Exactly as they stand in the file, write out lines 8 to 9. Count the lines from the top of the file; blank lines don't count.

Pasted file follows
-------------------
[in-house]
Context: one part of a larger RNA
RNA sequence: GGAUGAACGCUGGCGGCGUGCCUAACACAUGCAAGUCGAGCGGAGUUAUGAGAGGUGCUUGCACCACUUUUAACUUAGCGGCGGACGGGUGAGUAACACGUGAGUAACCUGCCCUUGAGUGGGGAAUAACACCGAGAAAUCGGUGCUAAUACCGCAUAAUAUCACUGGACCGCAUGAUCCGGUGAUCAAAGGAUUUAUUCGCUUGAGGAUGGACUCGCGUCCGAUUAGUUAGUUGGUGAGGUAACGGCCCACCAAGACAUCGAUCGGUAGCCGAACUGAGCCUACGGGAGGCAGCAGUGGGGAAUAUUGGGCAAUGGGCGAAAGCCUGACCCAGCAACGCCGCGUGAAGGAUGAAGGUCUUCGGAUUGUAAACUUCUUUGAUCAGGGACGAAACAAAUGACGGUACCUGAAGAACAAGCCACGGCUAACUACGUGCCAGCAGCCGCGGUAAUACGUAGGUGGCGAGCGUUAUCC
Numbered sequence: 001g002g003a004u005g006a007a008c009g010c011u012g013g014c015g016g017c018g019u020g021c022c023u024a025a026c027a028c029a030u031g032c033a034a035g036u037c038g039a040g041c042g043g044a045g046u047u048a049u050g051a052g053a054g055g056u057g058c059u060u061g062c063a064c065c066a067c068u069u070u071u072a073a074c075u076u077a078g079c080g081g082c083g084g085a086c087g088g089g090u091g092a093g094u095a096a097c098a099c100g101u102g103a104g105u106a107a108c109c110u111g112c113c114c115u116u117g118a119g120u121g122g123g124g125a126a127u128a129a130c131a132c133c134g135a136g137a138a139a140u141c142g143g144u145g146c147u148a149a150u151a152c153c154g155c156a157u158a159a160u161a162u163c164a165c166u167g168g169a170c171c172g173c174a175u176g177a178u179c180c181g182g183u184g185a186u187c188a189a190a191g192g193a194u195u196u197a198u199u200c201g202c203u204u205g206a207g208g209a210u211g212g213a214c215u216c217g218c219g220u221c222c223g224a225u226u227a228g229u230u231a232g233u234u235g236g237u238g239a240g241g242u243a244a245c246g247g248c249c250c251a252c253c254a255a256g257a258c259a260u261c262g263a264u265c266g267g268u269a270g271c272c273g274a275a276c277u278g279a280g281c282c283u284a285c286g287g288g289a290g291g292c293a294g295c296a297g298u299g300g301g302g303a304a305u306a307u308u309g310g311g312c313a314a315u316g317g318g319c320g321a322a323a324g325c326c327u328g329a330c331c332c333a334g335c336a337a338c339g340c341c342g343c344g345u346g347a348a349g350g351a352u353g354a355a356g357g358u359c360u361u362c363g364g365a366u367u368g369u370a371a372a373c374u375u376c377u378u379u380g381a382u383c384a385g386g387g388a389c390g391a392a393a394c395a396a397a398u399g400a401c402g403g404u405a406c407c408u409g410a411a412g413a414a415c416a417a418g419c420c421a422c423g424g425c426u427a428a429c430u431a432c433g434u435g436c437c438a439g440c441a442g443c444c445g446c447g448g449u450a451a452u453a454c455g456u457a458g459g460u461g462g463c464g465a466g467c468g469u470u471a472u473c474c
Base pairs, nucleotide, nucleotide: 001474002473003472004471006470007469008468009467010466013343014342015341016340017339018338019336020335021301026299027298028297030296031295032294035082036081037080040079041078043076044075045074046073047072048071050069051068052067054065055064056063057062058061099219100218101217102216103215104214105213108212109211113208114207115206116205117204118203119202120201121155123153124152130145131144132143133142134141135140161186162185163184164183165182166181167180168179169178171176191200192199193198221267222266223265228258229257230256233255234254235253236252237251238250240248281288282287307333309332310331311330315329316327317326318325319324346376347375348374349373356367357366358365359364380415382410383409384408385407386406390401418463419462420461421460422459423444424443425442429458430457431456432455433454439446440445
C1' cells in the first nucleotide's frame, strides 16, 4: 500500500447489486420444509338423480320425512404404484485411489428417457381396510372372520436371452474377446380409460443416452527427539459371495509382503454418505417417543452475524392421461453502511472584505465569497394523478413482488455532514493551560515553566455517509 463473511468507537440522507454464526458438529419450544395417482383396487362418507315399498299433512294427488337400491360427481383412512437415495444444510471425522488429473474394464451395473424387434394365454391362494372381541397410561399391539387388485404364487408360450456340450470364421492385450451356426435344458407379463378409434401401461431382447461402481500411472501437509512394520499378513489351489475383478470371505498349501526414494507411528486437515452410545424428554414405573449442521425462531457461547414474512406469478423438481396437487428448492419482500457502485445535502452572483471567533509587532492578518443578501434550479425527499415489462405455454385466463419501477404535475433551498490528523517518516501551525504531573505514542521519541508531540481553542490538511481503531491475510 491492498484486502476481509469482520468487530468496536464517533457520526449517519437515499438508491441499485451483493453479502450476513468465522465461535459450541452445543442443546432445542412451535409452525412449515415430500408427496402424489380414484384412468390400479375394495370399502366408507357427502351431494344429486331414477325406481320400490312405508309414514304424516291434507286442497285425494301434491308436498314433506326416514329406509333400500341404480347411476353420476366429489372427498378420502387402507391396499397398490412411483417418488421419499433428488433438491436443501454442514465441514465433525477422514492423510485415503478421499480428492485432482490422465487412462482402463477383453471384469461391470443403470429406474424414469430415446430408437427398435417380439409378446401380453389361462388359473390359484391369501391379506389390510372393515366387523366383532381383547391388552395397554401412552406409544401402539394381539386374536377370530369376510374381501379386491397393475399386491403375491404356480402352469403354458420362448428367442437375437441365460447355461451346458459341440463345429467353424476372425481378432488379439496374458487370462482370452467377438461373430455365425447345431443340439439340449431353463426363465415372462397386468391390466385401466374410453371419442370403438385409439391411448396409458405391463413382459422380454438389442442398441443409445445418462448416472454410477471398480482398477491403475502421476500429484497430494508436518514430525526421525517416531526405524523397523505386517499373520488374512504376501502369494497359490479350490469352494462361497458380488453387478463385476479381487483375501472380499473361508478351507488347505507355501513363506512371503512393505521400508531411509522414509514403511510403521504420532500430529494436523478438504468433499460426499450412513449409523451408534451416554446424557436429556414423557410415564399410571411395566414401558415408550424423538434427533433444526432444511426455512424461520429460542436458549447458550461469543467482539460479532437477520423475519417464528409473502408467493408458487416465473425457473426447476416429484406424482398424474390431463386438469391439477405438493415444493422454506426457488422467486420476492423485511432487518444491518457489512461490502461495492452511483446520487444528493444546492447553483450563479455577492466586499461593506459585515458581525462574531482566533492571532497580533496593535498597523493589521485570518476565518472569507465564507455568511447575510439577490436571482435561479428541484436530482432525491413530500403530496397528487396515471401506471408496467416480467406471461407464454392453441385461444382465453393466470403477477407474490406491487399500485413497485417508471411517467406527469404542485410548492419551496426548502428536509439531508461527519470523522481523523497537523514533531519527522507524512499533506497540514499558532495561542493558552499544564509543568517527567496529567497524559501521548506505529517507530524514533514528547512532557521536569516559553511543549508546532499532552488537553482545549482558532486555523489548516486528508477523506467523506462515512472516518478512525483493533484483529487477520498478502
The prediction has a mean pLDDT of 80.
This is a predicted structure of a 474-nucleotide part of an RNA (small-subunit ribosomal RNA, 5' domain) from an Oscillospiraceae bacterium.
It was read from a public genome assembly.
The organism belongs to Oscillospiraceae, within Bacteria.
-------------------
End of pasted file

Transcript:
This is a predicted structure of a 474-nucleotide part of an RNA (small-subunit ribosomal RNA, 5' domain) from an Oscillospiraceae bacterium.
It was read from a public genome assembly.